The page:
GTarang provides technologically optimised and affordable clean energy solutions
Love for a Doordarshan serial called Tarang aired every Sunday in the 1990s was the initial spark. Manvi Dhawan watched the serial at her hometown in Gwalior, while Ratnesh Mishra was inspired by the same serial which he watched in his home town Raipur.
The serial dealt with small science projects and espoused ecology. The programmes on science were interspersed with “how not to kill plants; plants can also breathe; how to look after the environment,” and helped infuse the zeal of going green even while tinkering with science.
Their mutual passion for cutting carbon emissions and harnessing resources more efficiently surfaced several years later when Manvi and Ratnesh met up at IIT-Bombay.
Manvi, an M.Tech in aerospace engineering from IIT-Bombay, was only interested in making planes and rockets. While doing a project with one of her professors at IIT, she rekindled her old love: making eco-friendly products.
At that time, Manvi was the co-founder of a start-up at IIT-Bombay. Operating under Manastu Space Technologies, InSpace Labs aims to provide low-cost solutions to aerospace problems, and is into green propellant technology, akin to green fuel for rockets.
The green alternative
“Rocket fuels are hazardous. They are toxic and carcinogenic,” says Manvi, adding that the team was looking at a potential green alternative to current mono-propellant propulsion technology. Manvi realised it was a capital intensive project and would be difficult to sustain and got out.
“I realised the start-up would require more than ₹50 crore as capital, and decided to do something else. The idea of doing something green was strong,” she says.
Ratnesh, an M.Tech in Aerospace Engineering from IIT-Bombay, was clearly leaning towards everything green with his Master’s on wind turbine and renewable energy. The common interest brought the two together.
During graduation, both worked and helped in the launch of IIT-Bombay’s first satellite ‘Pratham’ in September 2016 by ISRO. The team under their supervision got global recognition. The duo left to co-found GTarang Energy Solutions.
The name harks back to the Doordarshan serial with a green tag.
GTarang Energy Solutions aims to provide technologically optimised and affordable clean energy solutions. As Manvi notes, the mission is to make people adopt energy efficiency as a habit. The team has developed a line of solutions working on natural fuel such as wood and biomass to generate energy. Given the huge demand-supply gap of energy efficient and affordable systems in small businesses, these solutions are specially designed for small and medium scale enterprises.
The systems so developed utilise farm waste to generate energy, which Manvi insists will enable MSMEs to reduce their energy expense by at least 40 per cent.
The start-up has received support from IIT-Bombay and the Tata Centre for Technology and Design. Their current product is a belt to convert waste thermal energy in various processing industries into electricity.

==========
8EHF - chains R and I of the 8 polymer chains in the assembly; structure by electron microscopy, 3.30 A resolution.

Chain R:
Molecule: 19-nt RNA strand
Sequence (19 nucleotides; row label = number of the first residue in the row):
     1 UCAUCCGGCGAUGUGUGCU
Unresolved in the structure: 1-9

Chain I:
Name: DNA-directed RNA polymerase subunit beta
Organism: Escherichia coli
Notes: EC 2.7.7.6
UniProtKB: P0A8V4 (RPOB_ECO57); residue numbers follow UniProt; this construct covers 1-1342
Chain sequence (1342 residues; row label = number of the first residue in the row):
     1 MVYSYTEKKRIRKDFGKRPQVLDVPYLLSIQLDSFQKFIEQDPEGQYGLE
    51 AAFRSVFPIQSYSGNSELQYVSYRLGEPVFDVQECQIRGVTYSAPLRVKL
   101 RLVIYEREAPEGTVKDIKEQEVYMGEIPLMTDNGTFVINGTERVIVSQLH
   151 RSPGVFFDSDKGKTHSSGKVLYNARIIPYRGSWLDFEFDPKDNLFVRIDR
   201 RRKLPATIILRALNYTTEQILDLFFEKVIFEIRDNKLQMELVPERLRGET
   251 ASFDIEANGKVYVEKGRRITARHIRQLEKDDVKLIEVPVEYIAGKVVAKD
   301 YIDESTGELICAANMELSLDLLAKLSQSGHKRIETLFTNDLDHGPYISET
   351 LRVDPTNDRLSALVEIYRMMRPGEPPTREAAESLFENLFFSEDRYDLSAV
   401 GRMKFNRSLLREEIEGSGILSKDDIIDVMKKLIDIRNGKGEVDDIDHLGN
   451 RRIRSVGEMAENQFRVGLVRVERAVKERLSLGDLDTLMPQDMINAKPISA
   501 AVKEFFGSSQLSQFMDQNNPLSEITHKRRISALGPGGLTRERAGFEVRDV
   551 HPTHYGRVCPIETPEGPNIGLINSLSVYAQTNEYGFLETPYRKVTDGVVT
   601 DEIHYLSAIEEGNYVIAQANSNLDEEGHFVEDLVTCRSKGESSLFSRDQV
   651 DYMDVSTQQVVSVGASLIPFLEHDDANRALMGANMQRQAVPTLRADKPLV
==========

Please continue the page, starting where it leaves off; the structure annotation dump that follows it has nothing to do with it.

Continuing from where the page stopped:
Manvi and Ratnesh were asked to do a survey of core industries across Maharashtra, of jaggery producing units and rice mills, and were part of an ongoing project of IIT-Bombay in Kolhapur, where research was conducted on a fully automated jaggery producing plant aimed at optimising profit for jaggery makers.
The duo realised the problem on the ground. “Most jaggery makers operate inefficiently and use the remains of sugarcane, dried in sunlight, as a replacement for wood, since they don’t have money to buy wood. However, this releases heavy smoke and pollutes the environment,” says Manvi.
Seeing the workers least bothered about their own health and clueless about policies that regulate the environment, the duo decided to make a system that is affordable and efficient and can help farmers save fuel and generate extra income. The same system could be scaled up to any industry which uses wood as fuel, Manvi adds. Explaining to workers across jaggery units that there was “a greener way, a more sustainable way of conducting operations and ensuring profits,” they decided to set up GTarang to take the project ahead.
What helped was the low capital requirement. While IIT helped on the R&D side, the Tata Centre helped with ₹12 lakh. The initial grant helped in completing the survey of jaggery units and making a business model. A prototype of a smaller stove was built to showcase to customers, since jaggery makers tend to use a big stove and burn more wood.
The stove is to be rented out at ₹30,000 per month, since the “jaggery makers cannot afford to buy it upfront.” Starting from Kolhapur, the plan is to go across Maharashtra and then move to Uttar Pradesh and Karnataka.
Eyeing big industries
Manvi says the next target would be “bigger furnaces of big industries. We cannot be dependent on fossil fuel, coal or LPG. Industries need a lot of energy and waste from farms can be used.”
Though a bigger version of the stove for industries is next on the agenda, it has also brought in the need for capital investment. Money arrived at the right time.